Why Pre-Order Multiplayer Games When Launch Servers Are Pants?

Pre-ordering a game is a bit of a double-edged sword. On the one hand, you support a dev team you like by giving them revenue before they’ve even shipped a game – you also often receive some nice cosmetic bonuses or a special mission. On the other, there’s no real telling what state that game will be in when it finally comes out.

I’ve personally been burned by pre-orders a couple of times. It’s never been anything huge, just games that didn’t live up to the hype. While pre-orders are great for publishers and developers as they ensure some cash before reviews go out or games hit the shelves, what do they really offer customers these days? For multiplayer games, that answer seems to be server issues.

The new game that’s hot on everybody’s mind right now is Outriders, and while it’s a great looter-shooter, the launch has been plagued with connectivity issues. Now, the purpose of this article isn’t to bash on Outriders or its developers, People Can Fly, the team has actually done a great job of communicating issues with players openly and quickly. With more than 100,000 concurrent players on Steam alone, server issues were bound to happen. The problem is, this seems to keep happening with multiplayer games.

In a cynical way, it makes sense. Why spend money on enough server space for every single player to play a game concurrently when in reality only a fraction will be online at any one time? That being said, the optimist in me believes that no matter how much testing and preparing is done, launch issues are just part of games like this. Not through the fault of devs or QA or anything like that – shit just happens. the Outriders team has been quick to offer solutions and appears to have been hard at work this Easter weekend trying to get everything working for players again. However, it can still feel like day one players are getting the worst experience of new games.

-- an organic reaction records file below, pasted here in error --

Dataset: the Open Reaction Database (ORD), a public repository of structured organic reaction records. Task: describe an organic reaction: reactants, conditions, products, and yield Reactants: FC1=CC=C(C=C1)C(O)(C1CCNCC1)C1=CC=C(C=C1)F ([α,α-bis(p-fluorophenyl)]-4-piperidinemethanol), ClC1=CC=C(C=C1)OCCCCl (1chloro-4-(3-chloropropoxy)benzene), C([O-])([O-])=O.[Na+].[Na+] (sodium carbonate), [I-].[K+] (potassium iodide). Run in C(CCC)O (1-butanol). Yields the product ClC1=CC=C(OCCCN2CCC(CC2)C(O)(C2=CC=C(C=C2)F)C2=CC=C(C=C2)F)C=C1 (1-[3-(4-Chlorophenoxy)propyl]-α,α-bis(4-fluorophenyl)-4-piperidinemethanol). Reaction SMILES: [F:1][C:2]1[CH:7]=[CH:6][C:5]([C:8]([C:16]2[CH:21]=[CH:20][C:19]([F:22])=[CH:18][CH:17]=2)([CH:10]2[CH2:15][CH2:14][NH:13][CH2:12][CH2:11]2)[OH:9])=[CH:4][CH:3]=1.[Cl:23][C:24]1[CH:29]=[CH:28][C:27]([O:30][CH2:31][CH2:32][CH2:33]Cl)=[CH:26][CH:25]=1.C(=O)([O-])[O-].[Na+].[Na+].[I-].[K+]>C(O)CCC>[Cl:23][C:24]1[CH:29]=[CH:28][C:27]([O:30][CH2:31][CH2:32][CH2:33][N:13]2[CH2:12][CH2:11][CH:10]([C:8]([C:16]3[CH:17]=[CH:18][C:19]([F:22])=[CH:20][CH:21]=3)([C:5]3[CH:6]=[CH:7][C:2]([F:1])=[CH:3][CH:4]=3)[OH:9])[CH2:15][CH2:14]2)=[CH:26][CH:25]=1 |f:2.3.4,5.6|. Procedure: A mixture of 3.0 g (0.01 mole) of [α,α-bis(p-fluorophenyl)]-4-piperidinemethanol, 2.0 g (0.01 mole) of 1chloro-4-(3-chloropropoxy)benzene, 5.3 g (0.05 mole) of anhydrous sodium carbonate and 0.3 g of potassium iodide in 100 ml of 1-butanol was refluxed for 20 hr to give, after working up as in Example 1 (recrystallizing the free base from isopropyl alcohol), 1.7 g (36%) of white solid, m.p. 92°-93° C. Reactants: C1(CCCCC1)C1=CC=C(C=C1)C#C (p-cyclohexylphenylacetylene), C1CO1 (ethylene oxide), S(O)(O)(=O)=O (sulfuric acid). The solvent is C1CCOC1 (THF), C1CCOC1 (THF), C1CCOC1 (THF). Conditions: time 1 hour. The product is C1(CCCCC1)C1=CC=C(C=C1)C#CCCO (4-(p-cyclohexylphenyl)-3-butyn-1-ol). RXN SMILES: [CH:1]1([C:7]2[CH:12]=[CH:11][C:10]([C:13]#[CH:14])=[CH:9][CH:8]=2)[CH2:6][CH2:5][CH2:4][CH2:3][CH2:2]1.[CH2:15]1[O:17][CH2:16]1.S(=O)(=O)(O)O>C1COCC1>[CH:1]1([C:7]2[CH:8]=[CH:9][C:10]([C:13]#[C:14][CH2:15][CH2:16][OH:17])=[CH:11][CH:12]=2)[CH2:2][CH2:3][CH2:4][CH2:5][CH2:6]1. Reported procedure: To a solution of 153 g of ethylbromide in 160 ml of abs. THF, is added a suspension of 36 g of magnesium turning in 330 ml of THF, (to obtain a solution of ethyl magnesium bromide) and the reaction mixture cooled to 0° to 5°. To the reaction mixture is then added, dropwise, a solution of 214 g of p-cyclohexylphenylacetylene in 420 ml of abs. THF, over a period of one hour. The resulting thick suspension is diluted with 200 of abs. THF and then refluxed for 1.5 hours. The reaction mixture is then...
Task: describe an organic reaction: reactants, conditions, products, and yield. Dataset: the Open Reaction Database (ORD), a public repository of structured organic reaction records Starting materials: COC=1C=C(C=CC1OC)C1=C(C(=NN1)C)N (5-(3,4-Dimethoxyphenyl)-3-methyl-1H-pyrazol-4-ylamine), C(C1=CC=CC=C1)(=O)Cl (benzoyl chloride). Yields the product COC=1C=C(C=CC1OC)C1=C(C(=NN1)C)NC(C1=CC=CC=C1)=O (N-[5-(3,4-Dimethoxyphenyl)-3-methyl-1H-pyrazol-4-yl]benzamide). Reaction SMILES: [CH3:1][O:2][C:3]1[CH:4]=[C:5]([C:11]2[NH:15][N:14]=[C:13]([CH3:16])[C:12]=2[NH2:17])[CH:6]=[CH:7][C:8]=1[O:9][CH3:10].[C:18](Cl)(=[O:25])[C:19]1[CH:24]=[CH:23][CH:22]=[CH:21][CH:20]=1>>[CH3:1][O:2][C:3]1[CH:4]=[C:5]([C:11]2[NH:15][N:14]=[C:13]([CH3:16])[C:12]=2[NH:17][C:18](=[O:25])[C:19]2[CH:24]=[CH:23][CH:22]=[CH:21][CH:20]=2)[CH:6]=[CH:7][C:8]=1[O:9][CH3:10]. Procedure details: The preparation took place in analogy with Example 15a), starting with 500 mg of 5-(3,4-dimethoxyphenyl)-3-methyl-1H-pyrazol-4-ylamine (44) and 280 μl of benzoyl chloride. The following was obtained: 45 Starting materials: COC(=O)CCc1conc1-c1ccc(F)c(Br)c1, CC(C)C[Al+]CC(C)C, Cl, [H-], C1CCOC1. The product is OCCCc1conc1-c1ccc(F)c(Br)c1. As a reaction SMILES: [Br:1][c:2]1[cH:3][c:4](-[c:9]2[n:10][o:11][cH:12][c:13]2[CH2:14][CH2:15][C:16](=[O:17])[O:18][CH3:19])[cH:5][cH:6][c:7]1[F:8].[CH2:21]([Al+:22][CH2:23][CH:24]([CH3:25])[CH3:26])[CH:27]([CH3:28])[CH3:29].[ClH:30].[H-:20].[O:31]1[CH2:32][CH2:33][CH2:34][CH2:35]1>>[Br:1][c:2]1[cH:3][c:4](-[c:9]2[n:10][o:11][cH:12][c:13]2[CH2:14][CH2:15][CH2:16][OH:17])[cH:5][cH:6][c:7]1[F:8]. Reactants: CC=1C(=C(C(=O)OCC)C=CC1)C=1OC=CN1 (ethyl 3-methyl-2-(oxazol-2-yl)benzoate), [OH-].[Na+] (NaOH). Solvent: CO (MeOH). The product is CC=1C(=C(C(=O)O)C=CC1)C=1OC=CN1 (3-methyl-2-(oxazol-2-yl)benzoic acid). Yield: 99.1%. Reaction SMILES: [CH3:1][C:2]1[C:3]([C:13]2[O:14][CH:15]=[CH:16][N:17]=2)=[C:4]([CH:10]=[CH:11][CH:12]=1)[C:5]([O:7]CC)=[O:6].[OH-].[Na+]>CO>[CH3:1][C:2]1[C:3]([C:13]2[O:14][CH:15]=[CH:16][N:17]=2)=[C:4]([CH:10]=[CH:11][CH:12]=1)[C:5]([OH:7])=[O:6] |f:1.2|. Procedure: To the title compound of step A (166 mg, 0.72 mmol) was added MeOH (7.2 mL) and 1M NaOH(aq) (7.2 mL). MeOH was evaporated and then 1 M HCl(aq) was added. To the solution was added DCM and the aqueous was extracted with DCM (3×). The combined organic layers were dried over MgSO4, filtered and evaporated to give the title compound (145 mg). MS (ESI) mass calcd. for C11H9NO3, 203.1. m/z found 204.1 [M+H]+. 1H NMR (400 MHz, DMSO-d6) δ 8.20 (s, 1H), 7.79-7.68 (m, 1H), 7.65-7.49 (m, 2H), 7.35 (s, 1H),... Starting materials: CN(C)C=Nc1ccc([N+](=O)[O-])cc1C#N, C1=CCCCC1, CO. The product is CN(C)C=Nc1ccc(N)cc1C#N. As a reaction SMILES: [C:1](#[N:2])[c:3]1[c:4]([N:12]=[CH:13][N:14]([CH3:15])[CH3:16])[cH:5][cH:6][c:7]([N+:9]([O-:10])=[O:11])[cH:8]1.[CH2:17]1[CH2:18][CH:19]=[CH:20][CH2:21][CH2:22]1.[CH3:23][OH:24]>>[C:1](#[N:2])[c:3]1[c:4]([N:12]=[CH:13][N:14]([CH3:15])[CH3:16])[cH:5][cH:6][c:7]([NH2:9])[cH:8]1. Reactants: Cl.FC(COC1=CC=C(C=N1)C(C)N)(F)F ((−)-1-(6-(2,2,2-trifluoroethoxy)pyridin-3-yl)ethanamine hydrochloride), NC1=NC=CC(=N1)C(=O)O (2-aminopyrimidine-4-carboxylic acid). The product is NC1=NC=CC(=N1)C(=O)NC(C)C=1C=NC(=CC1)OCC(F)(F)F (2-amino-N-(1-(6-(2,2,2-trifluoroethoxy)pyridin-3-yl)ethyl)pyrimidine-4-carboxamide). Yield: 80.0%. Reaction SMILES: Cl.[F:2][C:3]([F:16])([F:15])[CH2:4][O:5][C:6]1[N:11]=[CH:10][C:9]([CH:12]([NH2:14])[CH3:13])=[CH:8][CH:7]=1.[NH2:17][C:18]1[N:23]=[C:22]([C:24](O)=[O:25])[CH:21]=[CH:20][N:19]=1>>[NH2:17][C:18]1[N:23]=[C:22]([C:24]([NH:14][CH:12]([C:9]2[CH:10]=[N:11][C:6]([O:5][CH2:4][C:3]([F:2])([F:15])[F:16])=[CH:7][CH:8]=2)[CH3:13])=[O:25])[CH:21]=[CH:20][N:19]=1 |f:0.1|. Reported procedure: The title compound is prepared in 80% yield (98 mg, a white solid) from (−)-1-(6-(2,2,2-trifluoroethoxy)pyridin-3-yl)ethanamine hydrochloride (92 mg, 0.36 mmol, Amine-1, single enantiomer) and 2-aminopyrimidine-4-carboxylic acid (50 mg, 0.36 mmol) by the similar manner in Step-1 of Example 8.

Trying to play Outriders with friends has been frustrating. We’ve been disconnected countless times, had to wait for ages to get into the lobby, and we can’t crossplay with PC users at all, so one of our friends is just having to solo it while we wait for a fix. The game is really good and we’re all loving it when we can actually play it, which is what makes it all so much more frustrating. If the game was crap we could just get a refund and move on, but we want to wait for it to improve. I know it will be worth the wait, but it just feels like we should have used this weekend to play something else entirely.

As I said before, this is a common problem – players waited for what felt like an eternity for heists in GTA Online, Red Dead Online’s entire economy had to be redone, and Star Wars Battlefront 2’s star card system had to be scrapped after player backlash. As well as game system or content issues, playing a game on day one often leads to encounters with some truly disturbing bugs – I’m looking at you Assassin’s Creed Unity.

To reiterate, I’m not saying developers are lazy, or bad, or anything silly like that. It just feels harder and harder to justify spending £60 or more on a brand new game when I can barely play it for the first week or so of having it, and I think going forward it would be better to wait for the kinks to get ironed out rather than gritting my teeth and pushing through the issues. Because I do love playing Outriders – when the servers will actually let me.

Next: Outriders Complete Guide And Walkthrough

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Issy is an avid film lover, writer, and game-player based in the UK. He combines his love of film and games in his writing, trying to find as many connections between the two mediums as possible. When he’s not writing, playing, or watching, Issy loves to DJ and look after his growing collection of houseplants, as they make him feel more adult.

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